Soon afterward, his death is a national headline. Some are calling him a thug, maybe even a drug dealer and a gangbanger. Protesters are taking to the streets in Khalil’s name. Some cops and the local drug lord try to intimidate Starr and her family. What everyone wants to know is: what really went down that night? And the only person alive who can answer that is Starr. 

But what Starr does—or does not—say could upend her community. It could also endanger her life.

This book is a work of fiction, but it may as well be completely true, given how many young unarmed black men have been killed by police in recent years.  It’s a vitally important book and an incredibly well-written work.

First, about the writing itself: this book is so well-crafted.  Every character is ridiculously realistic.  Starr’s family dynamics are incredible, with her parents being more present — and more true to life — than any other YA book I have read (and I’ve read several with good parent characters).  Starr’s friends are complex also — they have hidden hopes and dreams that show through and they deal with their own issues.  Starr’s boyfriend is also wonderfully written.  He makes dumb teenage mistakes, but owns up to them and honestly tries to be a good person.  I cannot say enough good things about the characters here, and that should tell you all you need to know about this book.

Second, the importance of this book cannot be overestimated.  As a white woman, reading this book is about as close as I can get to truly understanding what it is to be black in today’s world.  In addition to showing the blatant unfairness and discrimination against young black men, Thomas shows how Starr filters herself around her white friends because of small, thoughtless, but still discriminatory, comments that they routinely make.  It shows overt and covert racism and how both are damaging.  But she also shows how to respectfully learn — Starr’s boyfriend is white, and when he starts hanging out with Starr’s black friends, they talk about racism and what’s okay for him to do and say and what isn’t.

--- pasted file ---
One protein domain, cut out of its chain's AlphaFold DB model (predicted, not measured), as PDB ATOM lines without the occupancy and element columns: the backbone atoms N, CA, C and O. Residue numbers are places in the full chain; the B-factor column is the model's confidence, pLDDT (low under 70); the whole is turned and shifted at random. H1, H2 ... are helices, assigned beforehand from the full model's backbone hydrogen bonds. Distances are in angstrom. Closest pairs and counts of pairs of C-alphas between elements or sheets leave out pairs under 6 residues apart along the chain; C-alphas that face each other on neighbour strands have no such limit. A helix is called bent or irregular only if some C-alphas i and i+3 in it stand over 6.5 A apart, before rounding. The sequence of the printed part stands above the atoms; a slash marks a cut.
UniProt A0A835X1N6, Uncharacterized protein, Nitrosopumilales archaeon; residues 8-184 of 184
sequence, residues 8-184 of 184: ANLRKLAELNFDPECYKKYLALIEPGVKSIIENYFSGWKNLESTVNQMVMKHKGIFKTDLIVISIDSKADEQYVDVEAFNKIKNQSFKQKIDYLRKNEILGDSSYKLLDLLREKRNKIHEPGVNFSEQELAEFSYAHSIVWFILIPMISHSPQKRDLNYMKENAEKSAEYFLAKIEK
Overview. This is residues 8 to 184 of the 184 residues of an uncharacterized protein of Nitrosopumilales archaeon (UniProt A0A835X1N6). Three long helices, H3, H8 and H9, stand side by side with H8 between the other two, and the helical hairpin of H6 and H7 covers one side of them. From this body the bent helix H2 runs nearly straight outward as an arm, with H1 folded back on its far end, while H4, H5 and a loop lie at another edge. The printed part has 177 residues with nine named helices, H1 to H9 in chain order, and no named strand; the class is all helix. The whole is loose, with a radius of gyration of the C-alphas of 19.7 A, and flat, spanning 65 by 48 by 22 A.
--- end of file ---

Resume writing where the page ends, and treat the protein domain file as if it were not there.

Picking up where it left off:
I don’t care how old you are or what color or are or what books you like — this is a book you should read, because this is the world we live in.

The Couple Next Door by Shari Lapena

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You never know what’s happening on the other side of the wall.

Your neighbor told you that she didn’t want your six-month-old daughter at the dinner party. Nothing personal, she just couldn’t stand her crying.

Your husband said it would be fine. After all, you only live next door. You’ll have the baby monitor and you’ll take it in turns to go back every half hour.

Your daughter was sleeping when you checked on her last. But now, as you race up the stairs in your deathly quiet house, your worst fears are realized. She’s gone.

You’ve never had to call the police before. But now they’re in your home, and who knows what they’ll find there.

What would you be capable of, when pushed past your limit?